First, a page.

Kevin Sprague, a conservation officer with the Ministry of Natural Resources, displays an Asian Carp that was seized at the Windsor/Detroit border. (Dan Janisse / The Windsor Star)
A trucking company and its driver have been heavily fined for twice attempting to bring live Asian carp into Ontario via the Ambassador Bridge.
On Thursday, a Canadian court fined Edmonton-based All The Way Trucking $70,000, and driver Yong-Sheng Zhang $5,000, for attempting to bring the invasive species into Canada from a fish farm in Arkansas in early 2012.
According to Conservation Officer Kevin Sprague, Zhang attempted to bring in thousands of pounds of big head and grass carp into Ontario in January and February 2012. According to Sprague, neither the company nor the driver were trying to illegally smuggle the fish into the country.
“You’re legally allowed to bring carp into Ontario as long as the fish are dead, but some of these weren’t,” said Sprague, who inspected the specialized fish truck on both occasions. “Some fish, like bass, are allowed to be brought in alive in water-filled compartments. But carp are packed in ice and are supposed to be dead, but in some cases the ice just slows down their metabolism.”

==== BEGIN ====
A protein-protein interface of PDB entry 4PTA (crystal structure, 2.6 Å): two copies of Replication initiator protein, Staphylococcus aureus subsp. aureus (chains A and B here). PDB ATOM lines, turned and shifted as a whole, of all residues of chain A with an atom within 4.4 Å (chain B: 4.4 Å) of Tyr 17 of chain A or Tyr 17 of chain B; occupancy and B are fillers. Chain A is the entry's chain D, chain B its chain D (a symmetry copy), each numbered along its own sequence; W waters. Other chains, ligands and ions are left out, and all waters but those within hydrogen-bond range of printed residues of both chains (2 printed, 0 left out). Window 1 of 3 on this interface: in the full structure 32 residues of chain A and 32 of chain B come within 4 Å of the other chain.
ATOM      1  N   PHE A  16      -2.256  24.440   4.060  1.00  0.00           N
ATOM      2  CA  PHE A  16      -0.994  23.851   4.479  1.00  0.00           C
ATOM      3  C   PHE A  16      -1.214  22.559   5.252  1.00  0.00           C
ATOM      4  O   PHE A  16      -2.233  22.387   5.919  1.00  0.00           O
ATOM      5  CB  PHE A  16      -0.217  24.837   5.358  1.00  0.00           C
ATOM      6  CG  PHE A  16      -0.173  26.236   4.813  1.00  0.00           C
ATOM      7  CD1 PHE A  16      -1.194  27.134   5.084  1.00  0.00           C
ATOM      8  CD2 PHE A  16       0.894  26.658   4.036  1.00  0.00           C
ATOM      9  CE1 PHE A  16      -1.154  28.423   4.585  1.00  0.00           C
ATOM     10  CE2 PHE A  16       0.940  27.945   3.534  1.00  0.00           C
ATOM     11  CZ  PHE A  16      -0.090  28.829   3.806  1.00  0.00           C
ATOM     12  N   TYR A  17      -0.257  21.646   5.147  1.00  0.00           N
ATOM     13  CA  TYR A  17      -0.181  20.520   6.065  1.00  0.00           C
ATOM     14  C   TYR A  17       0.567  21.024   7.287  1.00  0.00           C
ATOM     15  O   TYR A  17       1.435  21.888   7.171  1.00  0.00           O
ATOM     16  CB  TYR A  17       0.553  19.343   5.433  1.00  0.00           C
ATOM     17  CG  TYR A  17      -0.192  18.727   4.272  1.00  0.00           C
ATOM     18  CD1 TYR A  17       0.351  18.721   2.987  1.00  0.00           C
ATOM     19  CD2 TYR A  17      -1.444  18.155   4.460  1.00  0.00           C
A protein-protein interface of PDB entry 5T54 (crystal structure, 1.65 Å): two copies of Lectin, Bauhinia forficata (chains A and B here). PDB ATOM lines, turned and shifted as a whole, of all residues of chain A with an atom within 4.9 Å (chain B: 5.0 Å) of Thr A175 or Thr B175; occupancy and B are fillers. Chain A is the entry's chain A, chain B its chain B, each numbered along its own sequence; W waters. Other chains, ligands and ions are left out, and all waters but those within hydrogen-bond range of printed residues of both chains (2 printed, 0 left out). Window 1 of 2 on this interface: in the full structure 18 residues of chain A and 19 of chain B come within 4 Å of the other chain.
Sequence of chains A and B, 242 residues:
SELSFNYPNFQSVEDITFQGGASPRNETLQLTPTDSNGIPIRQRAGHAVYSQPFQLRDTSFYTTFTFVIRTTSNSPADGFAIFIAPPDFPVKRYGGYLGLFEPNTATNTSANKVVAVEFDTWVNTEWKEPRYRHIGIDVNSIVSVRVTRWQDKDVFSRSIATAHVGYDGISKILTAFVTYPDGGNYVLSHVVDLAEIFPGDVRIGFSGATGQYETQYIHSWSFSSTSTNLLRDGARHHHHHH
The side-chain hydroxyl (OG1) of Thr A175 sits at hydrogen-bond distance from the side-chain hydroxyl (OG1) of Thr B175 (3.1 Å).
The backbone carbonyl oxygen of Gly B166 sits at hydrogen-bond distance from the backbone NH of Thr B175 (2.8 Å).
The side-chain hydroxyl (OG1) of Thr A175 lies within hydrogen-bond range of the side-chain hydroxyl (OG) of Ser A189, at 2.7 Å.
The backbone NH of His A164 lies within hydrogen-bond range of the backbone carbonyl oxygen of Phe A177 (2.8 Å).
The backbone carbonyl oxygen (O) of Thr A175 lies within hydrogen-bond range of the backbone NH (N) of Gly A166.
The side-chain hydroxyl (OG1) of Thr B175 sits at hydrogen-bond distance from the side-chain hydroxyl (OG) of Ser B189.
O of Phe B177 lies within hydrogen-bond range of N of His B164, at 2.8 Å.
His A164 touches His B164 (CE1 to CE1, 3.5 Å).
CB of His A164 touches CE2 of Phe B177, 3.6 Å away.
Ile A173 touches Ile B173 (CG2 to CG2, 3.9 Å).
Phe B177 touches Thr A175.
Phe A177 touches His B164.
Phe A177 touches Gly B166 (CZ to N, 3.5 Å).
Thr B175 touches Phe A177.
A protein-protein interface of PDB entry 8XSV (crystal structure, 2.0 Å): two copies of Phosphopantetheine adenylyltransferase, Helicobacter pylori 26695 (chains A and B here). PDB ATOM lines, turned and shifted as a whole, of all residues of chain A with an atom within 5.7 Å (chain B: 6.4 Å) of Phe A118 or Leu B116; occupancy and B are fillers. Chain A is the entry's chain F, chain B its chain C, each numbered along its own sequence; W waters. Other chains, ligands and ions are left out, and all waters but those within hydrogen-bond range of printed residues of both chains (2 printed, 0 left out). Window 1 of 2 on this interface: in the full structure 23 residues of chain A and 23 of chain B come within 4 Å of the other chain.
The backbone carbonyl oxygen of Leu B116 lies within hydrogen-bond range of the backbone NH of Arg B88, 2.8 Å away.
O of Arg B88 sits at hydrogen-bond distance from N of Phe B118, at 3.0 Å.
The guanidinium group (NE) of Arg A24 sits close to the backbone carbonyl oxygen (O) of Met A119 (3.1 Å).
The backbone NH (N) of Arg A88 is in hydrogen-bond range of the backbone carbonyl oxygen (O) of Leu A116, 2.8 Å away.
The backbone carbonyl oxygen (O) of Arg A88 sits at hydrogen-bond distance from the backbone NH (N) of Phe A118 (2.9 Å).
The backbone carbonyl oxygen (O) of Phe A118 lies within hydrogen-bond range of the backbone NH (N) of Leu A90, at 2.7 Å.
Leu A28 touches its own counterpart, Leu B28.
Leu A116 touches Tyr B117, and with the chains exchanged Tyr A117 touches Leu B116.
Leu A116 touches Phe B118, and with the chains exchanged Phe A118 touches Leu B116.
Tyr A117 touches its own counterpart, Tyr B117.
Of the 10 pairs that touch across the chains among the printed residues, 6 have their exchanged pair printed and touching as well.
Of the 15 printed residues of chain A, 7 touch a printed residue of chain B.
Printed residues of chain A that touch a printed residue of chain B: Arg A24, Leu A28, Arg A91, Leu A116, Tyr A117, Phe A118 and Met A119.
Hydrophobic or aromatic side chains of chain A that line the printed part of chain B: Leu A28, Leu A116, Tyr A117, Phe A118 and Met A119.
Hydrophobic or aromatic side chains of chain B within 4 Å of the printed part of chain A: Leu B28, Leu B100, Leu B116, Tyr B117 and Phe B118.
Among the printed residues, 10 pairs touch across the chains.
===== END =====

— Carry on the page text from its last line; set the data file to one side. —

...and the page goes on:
On one occasion, some of the grass carp showed signs of life while the big heads were dead. On the other occasion, some of the big heads were alive while the grass carp were dead.
“It’s not like the fish are flopping around,” Sprague said. “You really have to stare at them before you might notice the tail or a fin still quivering. At that point, you take a few of them out and put them in water. We did that on both inspections and on both occasions the fish perked up and began to swim around.”
Live Asian carp are prohibited because they reproduce rapidly and can weigh more than 50 pounds, eating up to 20 percent of their body weight in plankton each day. Because of their voracious appetite, native species can die off because of lack of food.
Popular in Asian cuisine, the fish have escaped from farms in the southern United States in the 1960s and have made their way into areas of the Mississippi and its tributaries. The fish have migrated their way north and if they enter the Great Lakes it is feared they could severely damage sport and commercial fishing in the lakes.
While the carp can grow to 50 or more pounds, the fish that were seized were in the 5 to 10 pound range, according to Sprague.
“In the January case, we seized the 6,800 pounds of grass carp and let the truck and driver take the big heads and travel on to their destination — in the Toronto area — because the fish were dead,” Sprague said. “In the February case, we seized the entire load and held it a day until all 4,500 pounds of big heads had died. We then let the truck and driver go on their way.”
The case went to court in June 2013 with the final decision coming in a few months later after a judge reviewed all the evidence. The fines were levied on Thursday.
“The truck company and the driver have 12 months to pay the fines,” Sprague said. “All the seized fish were forfeited to the crown.”
According to Sprague, Zhang is on disability and is no longer working as a truck driver.